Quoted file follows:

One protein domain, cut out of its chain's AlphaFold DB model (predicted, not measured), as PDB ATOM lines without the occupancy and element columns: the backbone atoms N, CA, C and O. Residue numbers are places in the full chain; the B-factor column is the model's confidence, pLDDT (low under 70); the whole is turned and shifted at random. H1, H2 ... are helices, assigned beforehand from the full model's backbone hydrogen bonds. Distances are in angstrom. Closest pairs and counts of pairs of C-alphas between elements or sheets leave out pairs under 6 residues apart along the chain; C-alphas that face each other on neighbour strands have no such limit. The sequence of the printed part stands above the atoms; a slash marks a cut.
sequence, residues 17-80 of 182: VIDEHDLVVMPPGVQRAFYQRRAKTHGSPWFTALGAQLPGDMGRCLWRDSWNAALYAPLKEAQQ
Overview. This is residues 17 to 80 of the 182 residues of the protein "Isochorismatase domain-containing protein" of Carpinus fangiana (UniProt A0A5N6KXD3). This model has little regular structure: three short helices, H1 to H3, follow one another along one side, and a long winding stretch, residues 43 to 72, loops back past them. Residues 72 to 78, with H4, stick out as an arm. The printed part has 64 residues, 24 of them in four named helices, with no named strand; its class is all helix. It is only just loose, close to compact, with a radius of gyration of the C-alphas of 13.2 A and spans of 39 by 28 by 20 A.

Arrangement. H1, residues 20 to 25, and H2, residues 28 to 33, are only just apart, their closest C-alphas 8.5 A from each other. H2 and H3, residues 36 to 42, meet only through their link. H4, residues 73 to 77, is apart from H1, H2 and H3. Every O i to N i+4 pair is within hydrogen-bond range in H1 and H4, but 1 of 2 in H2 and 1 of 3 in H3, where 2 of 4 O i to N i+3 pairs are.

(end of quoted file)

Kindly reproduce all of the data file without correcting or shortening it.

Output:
One protein domain, cut out of its chain's AlphaFold DB model (predicted, not measured), as PDB ATOM lines without the occupancy and element columns: the backbone atoms N, CA, C and O. Residue numbers are places in the full chain; the B-factor column is the model's confidence, pLDDT (low under 70); the whole is turned and shifted at random. H1, H2 ... are helices, assigned beforehand from the full model's backbone hydrogen bonds. Distances are in angstrom. Closest pairs and counts of pairs of C-alphas between elements or sheets leave out pairs under 6 residues apart along the chain; C-alphas that face each other on neighbour strands have no such limit. The sequence of the printed part stands above the atoms; a slash marks a cut.
sequence, residues 17-80 of 182: VIDEHDLVVMPPGVQRAFYQRRAKTHGSPWFTALGAQLPGDMGRCLWRDSWNAALYAPLKEAQQ
Overview. This is residues 17 to 80 of the 182 residues of the protein "Isochorismatase domain-containing protein" of Carpinus fangiana (UniProt A0A5N6KXD3). This model has little regular structure: three short helices, H1 to H3, follow one another along one side, and a long winding stretch, residues 43 to 72, loops back past them. Residues 72 to 78, with H4, stick out as an arm. The printed part has 64 residues, 24 of them in four named helices, with no named strand; its class is all helix. It is only just loose, close to compact, with a radius of gyration of the C-alphas of 13.2 A and spans of 39 by 28 by 20 A.

Arrangement. H1, residues 20 to 25, and H2, residues 28 to 33, are only just apart, their closest C-alphas 8.5 A from each other. H2 and H3, residues 36 to 42, meet only through their link. H4, residues 73 to 77, is apart from H1, H2 and H3. Every O i to N i+4 pair is within hydrogen-bond range in H1 and H4, but 1 of 2 in H2 and 1 of 3 in H3, where 2 of 4 O i to N i+3 pairs are.